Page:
Nowadays, in large cities all over the world, using your own car to handle all your needs is becoming a thing of the past. Parking space shortages, congested streets, and smog all place a brake on individual car ownership. Indeed, many urbanites already forego having their own car altogether. This is evident in the different level of private vehicle ownership in urban and rural areas: Berlin has around 350 autos per 1,000 inhabitants. By contrast, in rural Hohenlohe County in Baden-Württemberg, the number soars to almost 700.
The trend of urban mobility is moving toward a mixed solution. Increasingly, we are using various means of transportation within a route. This can involve motor vehicles, public transportation or even an e-bike.
The crucial element here is to interlink various means of transportation to let people get from A to B as efficiently as possible. Carsharing is only the best-known of the new services we now use in order to reach our destinations.
Yet this doesn’t even begin to exhaust the myriad possibilities offered by digital services. Solutions for many of today’s mobility challenges are found on smartphones and other mobile devices. One example is parking space, which has meanwhile become scarce not only in metropoles but also even in the downtown areas of smaller towns. This is unsurprising given that, on the one hand, the number of motor vehicles in Germany continues to grow and, on the other hand, developers prefer to use valuable land parcels for new residential and commercial buildings rather than parking places, especially in areas close to the city center. As a result, motorists on average spend more than 20 minutes searching for parking spaces for their vehicles in downtown areas.
This is where portals like Mobypark offer a remedy. The app allows parking space owners – e.g. hotels, companies, universities and private individuals – to make their parking spaces available whenever they are not using them themselves. Motorists can reserve these parking spaces – which are normally inaccessible to the public – in advance via Mobypark. Using the app is extremely simple: just enter the date and desired time slot, look for the parking space on a map and book directly. These parking spaces often cost even less than comparable public parking garages. Mobypark is especially popular in the Netherlands and France. For example, the app offers over 1,000 parking spaces in Paris, depending on availability.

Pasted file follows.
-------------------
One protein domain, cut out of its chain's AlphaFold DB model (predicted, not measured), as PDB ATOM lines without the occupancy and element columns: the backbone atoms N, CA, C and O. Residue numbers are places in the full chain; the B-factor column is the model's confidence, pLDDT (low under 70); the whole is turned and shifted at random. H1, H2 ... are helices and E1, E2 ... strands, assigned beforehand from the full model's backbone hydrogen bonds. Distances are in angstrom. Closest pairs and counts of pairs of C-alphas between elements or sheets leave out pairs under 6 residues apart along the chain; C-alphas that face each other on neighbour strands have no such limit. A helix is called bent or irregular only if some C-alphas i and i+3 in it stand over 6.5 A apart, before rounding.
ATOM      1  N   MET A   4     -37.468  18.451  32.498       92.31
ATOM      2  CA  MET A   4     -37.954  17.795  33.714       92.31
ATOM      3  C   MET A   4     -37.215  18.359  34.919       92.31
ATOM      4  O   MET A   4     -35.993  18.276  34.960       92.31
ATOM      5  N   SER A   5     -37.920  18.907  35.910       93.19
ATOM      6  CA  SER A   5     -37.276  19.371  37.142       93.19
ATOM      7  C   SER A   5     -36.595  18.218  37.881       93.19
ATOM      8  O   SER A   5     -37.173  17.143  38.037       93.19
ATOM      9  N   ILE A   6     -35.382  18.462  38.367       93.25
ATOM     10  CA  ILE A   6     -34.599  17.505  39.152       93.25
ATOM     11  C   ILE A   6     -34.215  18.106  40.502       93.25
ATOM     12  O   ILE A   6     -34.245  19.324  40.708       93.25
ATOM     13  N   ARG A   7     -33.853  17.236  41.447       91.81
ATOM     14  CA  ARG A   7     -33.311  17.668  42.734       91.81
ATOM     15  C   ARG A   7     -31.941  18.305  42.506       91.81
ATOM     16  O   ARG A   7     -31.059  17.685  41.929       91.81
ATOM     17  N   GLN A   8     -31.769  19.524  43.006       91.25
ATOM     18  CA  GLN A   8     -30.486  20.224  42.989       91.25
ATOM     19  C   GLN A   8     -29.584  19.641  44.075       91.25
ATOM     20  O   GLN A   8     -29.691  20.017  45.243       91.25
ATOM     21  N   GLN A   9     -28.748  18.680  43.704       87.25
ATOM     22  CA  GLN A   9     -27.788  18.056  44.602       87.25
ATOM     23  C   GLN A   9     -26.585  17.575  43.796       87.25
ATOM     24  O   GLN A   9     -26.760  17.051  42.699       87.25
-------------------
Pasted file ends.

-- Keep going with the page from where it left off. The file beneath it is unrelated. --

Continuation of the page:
Less populated countryside
Yet the mobility situation has undergone profound changes not only in cities but also in rural areas. Parking spaces are normally plentiful in village and town centers here, but ever more specialty shops are closing; the nearest store is often only reachable by car. Even simple errands can become a logistical challenge, especially for older people who no longer feel safe driving. Public transit is not always an alternative where bus and rail options are often severely limited, especially in sparsely populated areas due to low cost-effectiveness.
Controversial win-win situation
Here is where so-called ride-selling can offer a solution. The basic underlying idea: In theory, transportation capacities present no problem whatsoever, despite the lack of public transit coverage. Even in the country, cars are constantly traveling between every conceivable starting point and destination – and in most cases the driver sits alone at the wheel. Three spaces therefore normally remain unoccupied. The challenge is then to bring supply and demand together at mutually convenient times and places. This is exactly where ride-selling apps like Uber or BlaBlaCar focus to connect drivers and passengers. The advantages are obvious: Drivers recoup at least part of the costs for their trip, while the transported passengers reach their destinations relatively cheaply and comfortably. A classic win-win, one would think. But these services are not without controversy, especially in Germany. Uber especially competes with established taxi businesses, which require a license to operate in this country. In many cases, German courts have already restricted Uber's activities. Whether ride-selling will gain acceptance in Germany very much remains an open question.
“Baby, you can drive my car”
Platforms like CarUnity, Drivy and SnappCar offer not only trips but also the entire owned vehicle. Private individuals can make their cars available to other drivers here for a limited time. These services represent an alternative both to conventional auto rental agencies and commercial car sharing providers. The advantage especially lies in the large geographic spread, given that one can find someone willing to lend his vehicle for a relatively low fee almost anywhere. However, the legal situation is tricky. The vehicle owner’s third-party vehicle insurance or collision damage insurance normally does not cover lending the vehicle to a driver not -designated in the insurance policy. So-called supplemental insurance policies are therefore a mandatory part of the contract between the individual platform and vehicle owner. These offer full insurance coverage even when subleasing.The trend is plain to see in the meantime, since ingenuity in developing new mobility services is virtually boundless. Some of the problems arising with modern changes in transportation appear solvable with apps. The technical innovations setting the pace here relate both to mobility itself and to communication. In order to successfully meet the mobility needs of the future, we have to take a holistic view of digital services and their underlying technologies.